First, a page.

I've always liked a bit of blur. It seems uniquely photographic as choosing what to focus on is an essential part of the process of making a photograph. The camera also has the ability to record a type of blur that we couldn't normally witness; motion blur, as we can't do long exposures with our human eyes (yet).

I've been running quite a lot recently and I rarely wear my glasses or my contact lenses. This may sound contrary, even dangerous but I run off road around Chorlton Ees, which feels like countryside and means I'm not competing with cars, buses and pedestrians for space. I've realised I actually enjoy how the world looks in this situation, blocks of colour, interesting loosely defined shapes, everything slightly soft, a bit less real and harsh.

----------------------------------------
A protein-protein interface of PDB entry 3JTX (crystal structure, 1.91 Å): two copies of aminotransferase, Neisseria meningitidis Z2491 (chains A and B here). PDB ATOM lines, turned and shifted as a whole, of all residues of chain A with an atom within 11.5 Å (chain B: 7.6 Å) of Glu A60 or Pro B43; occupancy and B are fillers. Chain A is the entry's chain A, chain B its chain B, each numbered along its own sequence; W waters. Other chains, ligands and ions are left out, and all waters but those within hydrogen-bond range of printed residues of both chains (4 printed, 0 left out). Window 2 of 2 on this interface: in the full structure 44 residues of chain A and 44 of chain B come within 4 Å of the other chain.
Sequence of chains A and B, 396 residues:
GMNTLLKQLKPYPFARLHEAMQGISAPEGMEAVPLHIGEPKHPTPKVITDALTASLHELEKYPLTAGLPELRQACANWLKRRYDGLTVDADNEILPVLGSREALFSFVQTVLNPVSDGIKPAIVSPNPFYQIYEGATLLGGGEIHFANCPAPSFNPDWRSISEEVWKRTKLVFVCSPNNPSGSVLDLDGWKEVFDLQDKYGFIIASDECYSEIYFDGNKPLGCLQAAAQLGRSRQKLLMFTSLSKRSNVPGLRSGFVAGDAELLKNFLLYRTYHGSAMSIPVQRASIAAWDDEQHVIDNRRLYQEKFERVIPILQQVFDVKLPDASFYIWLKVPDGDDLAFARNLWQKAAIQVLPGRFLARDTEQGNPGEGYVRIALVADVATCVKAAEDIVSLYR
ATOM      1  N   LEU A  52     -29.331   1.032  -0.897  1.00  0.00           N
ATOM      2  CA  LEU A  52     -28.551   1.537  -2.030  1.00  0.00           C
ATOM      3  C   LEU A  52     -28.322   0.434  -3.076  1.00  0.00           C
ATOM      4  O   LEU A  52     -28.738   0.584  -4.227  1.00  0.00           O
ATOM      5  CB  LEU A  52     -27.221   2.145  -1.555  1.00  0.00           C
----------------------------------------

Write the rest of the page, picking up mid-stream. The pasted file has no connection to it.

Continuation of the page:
These thoughts came back to me this weekend whilst I was sat in the back of a car being driven through The Lake District. We went through many weather systems from bright sunshine to torrential downpours and with four people in the car the windows steamed up to create an impressionistic northern landscape for us in the back. Seeing the results reminded me that the other thing I like about blur is that our brains try to fill the gaps, make sense of the fog, and so we each interpret the picture in a slightly different way.